Are you a fitness nut? Here’s what you need to know about common foot and ankle concerns
Calling all fitness fanatics! Do you feel exhausted but squeeze in just one more rep? Do you wake up earlier than the rest of your household to train? Do you follow New York weather reports obsessively to see if it’s expected to rain on your big game day? If you answered yes to any of the above questions or experience similar feelings with other activities, listen up. I hate to be the one to bear bad news, but it’s important that you know your feet and ankles are at risk for injury. In fact, with your lifestyle, you are almost guaranteed to experience some kind of temporary injury in your athletic attempts.
Of course, these risks are no reason to stop your current routine… as long as you commit to recognizing any damage and having a complete evaluation to rule out more serious issues.
The following are some examples of common injuries I see among my patients. Be mindful of your body and don’t hesitate to reach out for treatment in our facility. Our number one goal is to give you excellent care so you can be back to your routine as soon as possible.
Remember that story about Achilles and his heel? You’re at risk for an incident like that, too (minus a few dramatic details, of course!) The Achilles tendon is the strong band of tissue that connects the calf muscle to the heel. This tendon helps the foot point downward and assists with foot movement for walking, running, and jumping. If the tendon becomes stretched too far, it may tear, or rupture. When that happens, the pain is quite sharp and will make it challenging or even impossible to walk at a normal pace. Treatment for an Achilles tendon rupture usually requires surgery, but minimally invasive techniques do the trick in some circumstances.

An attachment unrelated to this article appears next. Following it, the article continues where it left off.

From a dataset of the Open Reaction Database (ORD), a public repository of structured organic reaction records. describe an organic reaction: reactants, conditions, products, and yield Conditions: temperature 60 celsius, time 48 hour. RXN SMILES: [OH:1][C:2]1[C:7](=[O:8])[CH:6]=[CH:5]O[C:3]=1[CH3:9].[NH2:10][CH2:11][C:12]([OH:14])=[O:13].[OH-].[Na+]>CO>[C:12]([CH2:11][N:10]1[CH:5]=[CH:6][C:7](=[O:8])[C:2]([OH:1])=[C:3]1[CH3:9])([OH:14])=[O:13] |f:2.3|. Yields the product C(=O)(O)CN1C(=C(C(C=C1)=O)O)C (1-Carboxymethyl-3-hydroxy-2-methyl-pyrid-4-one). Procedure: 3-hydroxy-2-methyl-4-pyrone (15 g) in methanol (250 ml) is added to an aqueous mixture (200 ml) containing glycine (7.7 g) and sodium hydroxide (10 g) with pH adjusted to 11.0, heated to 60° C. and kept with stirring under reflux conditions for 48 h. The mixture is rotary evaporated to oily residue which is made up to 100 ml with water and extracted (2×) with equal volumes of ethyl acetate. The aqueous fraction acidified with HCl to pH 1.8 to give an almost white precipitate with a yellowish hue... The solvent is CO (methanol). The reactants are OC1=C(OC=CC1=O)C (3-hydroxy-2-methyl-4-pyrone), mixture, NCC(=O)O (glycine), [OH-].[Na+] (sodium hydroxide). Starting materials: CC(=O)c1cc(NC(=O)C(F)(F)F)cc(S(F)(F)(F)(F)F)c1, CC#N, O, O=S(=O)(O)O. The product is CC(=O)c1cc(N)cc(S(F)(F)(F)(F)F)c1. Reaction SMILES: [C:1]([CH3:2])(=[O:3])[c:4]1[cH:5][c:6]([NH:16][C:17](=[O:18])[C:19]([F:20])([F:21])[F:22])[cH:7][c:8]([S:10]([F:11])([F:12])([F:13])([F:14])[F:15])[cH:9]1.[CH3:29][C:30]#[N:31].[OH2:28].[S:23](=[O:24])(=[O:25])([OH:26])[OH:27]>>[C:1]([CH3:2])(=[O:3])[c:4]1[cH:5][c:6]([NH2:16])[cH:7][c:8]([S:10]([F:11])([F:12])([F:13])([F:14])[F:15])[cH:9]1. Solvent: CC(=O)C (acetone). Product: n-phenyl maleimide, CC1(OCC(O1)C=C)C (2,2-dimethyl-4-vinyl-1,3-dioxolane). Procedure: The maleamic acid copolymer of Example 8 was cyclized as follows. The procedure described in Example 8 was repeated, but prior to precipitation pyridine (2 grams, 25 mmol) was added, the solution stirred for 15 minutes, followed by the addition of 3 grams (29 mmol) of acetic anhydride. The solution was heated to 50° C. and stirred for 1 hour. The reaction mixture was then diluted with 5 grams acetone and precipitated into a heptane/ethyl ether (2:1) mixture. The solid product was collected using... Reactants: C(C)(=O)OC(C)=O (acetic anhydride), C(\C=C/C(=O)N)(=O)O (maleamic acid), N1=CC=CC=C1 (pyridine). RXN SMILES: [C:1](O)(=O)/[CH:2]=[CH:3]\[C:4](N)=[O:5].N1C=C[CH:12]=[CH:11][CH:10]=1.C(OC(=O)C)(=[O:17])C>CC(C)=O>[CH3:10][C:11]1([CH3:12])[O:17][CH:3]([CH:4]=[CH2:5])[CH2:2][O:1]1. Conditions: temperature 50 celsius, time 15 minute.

It can occur when you least expect it: you’re playing on your rec league soccer team, walking to dinner in heels, or trip getting out of bed in the middle of the night. Suddenly, your ankle starts to ache. What happened?! When you explore uneven terrain or otherwise throw your body off-balance, your ankle might slip and become twisted. This might even cause an ankle sprain. Sprains are pretty common, but they can have symptoms that are similar to more serious injuries. That’s why it is important that you speak with a professional to be evaluated before trying to treat yourself at home.
Peroneal tendon tear
Your peroneal tendons are located along the outer edge of the lower leg and are contained in a fibrous tunnel that runs behind the outside of the ankle bone. These tendons provide stability and function to the ankle joint. Tears typically occur when you overuse this part of your body or are in constant movement because of sports like running, baseball, soccer, and gymnastics. Keep an eye out for ankle pain, swelling, popping sensations and tenderness at the outer edge of the ankle, and weakness or instability of the ankle or foot.